Credit: By the way, financial blogger Larry MacDonald also points out that, in just the last two years alone, the US deficit has grown by “a mind-blowing $6 trillion, while federal debt has reached $29 trillion – and $32 trillion if you add state and local debt. Where did all the money go?” Good question. Although you can find a lot of it simply by driving almost anywhere within a 50 mile radius of Washington DC.
Credit: Meanwhile, financial reporter Michael Snyder has a question of his own: “There are ‘help wanted’ signs all over America as the number of people who are actually working is still close to four million below the pre-pandemic peak. What happened to all of those extra workers? They aren’t on unemployment, because unemployment claims are the lowest in decades. So where are they?” Actually, I’m pretty sure that mystery has been solved …
Debit: The “good” news is, for now, stocks continue their relentless ascent towards the sun, despite the fact that the stock market is still grossly overvalued – which means a reversion to the mean that would bring the market back to reality is growing with each passing day, just as it did when the dot-com bubble burst. What would that look like? Well … as of today, that would be a drop of approximately 60% – if not more. Ouch.
Debit: Perhaps the answer to both questions lies in the following observation by Macleod: “The remarkable recovery from the collapse in GDP in 2020 was not an economic recovery; it was simply a reflection of ramped-up unproductive government deficit spending. And the savings ratio which shot up was no more than a temporary reservoir of stimmy-inflated bank deposits. What should worry us all is that no one in charge of economic and monetary policy, let alone the wider public, appears to understand this basic error.” Probably because they have no interest in doing so. At least for the time being.
By the Numbers
Kentucky Senator Rand Paul published his annual Festivus Report highlighting the biggest examples of government waste. In all, the senator identifies almost $53 billion worth of mind boggling expenditures from the past year. Here are ten examples:
$337,500 For a program to fatten eels for human consumption.
$352,000 For a study that found kids crave junk food and gain weight if they’re exposed to it.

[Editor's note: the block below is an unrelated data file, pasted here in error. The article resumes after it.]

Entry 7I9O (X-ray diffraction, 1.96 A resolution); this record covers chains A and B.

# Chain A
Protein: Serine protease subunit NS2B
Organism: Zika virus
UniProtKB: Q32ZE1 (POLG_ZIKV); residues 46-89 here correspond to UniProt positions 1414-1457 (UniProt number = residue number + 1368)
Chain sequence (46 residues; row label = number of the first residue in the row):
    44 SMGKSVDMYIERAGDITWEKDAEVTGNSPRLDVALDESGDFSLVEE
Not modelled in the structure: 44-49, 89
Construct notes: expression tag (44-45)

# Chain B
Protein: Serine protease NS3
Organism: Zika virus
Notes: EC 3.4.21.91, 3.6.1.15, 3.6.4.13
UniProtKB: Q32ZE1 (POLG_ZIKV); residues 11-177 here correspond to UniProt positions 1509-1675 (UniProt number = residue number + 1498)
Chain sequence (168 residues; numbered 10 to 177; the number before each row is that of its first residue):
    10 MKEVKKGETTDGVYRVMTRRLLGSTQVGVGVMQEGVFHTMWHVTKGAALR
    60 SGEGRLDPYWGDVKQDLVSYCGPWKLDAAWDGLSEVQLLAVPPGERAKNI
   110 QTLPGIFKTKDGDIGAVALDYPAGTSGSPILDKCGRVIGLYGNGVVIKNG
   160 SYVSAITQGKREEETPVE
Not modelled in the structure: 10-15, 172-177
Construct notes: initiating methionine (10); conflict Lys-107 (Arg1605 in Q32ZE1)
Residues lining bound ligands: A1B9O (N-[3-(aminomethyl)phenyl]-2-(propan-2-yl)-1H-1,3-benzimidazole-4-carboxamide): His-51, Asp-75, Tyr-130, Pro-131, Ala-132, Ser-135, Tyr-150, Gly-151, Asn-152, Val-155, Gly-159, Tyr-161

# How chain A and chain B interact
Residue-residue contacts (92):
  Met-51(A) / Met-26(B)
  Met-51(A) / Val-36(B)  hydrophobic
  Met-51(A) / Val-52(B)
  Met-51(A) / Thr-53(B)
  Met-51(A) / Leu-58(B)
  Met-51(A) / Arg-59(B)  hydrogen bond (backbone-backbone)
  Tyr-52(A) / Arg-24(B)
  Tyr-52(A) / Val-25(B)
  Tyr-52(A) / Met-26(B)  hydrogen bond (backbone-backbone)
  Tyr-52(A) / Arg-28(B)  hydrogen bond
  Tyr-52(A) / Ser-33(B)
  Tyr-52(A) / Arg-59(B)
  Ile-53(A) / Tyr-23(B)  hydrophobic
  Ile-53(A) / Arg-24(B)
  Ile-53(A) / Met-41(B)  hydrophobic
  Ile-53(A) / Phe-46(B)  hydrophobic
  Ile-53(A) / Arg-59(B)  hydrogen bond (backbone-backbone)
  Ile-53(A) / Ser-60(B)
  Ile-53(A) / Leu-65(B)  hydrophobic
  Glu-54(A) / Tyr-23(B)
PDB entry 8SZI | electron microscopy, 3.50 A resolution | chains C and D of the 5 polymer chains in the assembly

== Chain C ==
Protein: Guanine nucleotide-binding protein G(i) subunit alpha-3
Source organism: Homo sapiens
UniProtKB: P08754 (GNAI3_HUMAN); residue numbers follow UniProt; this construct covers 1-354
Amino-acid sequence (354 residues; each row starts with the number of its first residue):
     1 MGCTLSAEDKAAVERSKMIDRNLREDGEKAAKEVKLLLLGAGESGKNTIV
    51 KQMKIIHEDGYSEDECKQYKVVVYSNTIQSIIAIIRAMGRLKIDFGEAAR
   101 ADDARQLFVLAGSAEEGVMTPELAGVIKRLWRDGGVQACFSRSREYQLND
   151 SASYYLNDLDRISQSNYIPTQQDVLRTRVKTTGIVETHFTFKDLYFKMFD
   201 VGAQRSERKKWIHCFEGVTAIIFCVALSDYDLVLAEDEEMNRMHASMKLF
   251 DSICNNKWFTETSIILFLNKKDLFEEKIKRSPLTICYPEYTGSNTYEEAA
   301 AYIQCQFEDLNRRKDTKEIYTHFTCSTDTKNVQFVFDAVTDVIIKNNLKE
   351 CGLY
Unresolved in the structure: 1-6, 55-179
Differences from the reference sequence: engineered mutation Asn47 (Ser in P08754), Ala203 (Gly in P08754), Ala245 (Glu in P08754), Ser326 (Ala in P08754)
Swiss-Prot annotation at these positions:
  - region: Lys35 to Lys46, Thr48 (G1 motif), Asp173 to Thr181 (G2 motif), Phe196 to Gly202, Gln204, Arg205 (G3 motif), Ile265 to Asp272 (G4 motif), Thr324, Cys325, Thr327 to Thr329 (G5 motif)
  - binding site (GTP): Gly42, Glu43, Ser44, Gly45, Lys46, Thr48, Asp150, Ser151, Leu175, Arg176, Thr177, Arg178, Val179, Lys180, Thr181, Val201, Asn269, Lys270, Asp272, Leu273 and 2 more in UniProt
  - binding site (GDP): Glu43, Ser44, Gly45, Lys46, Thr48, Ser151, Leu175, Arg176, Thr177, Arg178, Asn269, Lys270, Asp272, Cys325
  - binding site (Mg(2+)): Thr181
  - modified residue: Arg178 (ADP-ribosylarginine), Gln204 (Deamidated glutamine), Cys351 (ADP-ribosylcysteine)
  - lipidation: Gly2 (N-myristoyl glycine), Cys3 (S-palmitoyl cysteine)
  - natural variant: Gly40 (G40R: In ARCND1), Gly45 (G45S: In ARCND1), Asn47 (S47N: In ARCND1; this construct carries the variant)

$465,339 For a study to watch pigeons play slot machines.
$1,300,000 For a study that verified hearing bad news decreases happiness levels.
$2,100,000 For a tax credit incentivizing California residents to uninstall their fireplace.
$14,000,000 Funding for the Wilson Center to put on parties for Congressmen.
$179,000,000 Funding for green energy programs in Africa.
$250,000,000 For constructing border walls in the Middle East and North Africa.
$400,000,000 For tree planting in New York City.
$36,000,000,000 Improper payments for Covid-related (CARES Act) unemployment benefits.
Source: The Office of Senator Rand Paul
The Question of the Week
Last Week’s Poll Results
What’s the longest vacation from work that you’ve ever taken?
- 2 weeks (34%)
- 1 week or less (21%)
- 3 weeks (17%)
- 4 weeks (16%)
- 5 weeks or more (12%)
More than 2000 Len Penzo dot Com readers responded to last week’s question and it turns out that just about 4 in 9 of them have taken a vacation from work that lasted at least three weeks. Believe it or not, after a career that has spanned nearly 35 years, three weeks is the longest consecutive break I’ve ever taken – and I only did that once!
For the second week in a row (!), this week’s question was suggested by reader Frank. Thank you, sir!
If you have a question you’d like me to ask the readers here, send it to me at Len@LenPenzo.com and be sure to put “Question of the Week” in the subject line.
Useless News: Interior Design 101
(h/t: The Honeybee)
More Useless News
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Letters, I Get Letters
Every week I feature the most interesting question or comment — assuming I get one, that is. And folks who are lucky enough to have the only question in the mailbag get their letter highlighted here whether it’s interesting or not! You can reach out to me at: Len@LenPenzo.com
Ozzy574 wrote in to tell me why he refuses to buy precious metals:
Hasn’t anyone told you that you can’t eat gold?
Many times. Then again, something tells me you don’t have any Federal Reserve Note recipes you’d like to share either.
If you enjoyed this, please forward it to your friends and family. I’m Len Penzo and I approved this message.
Photo Credit: (flags) public domain; (cartoon) Investing.com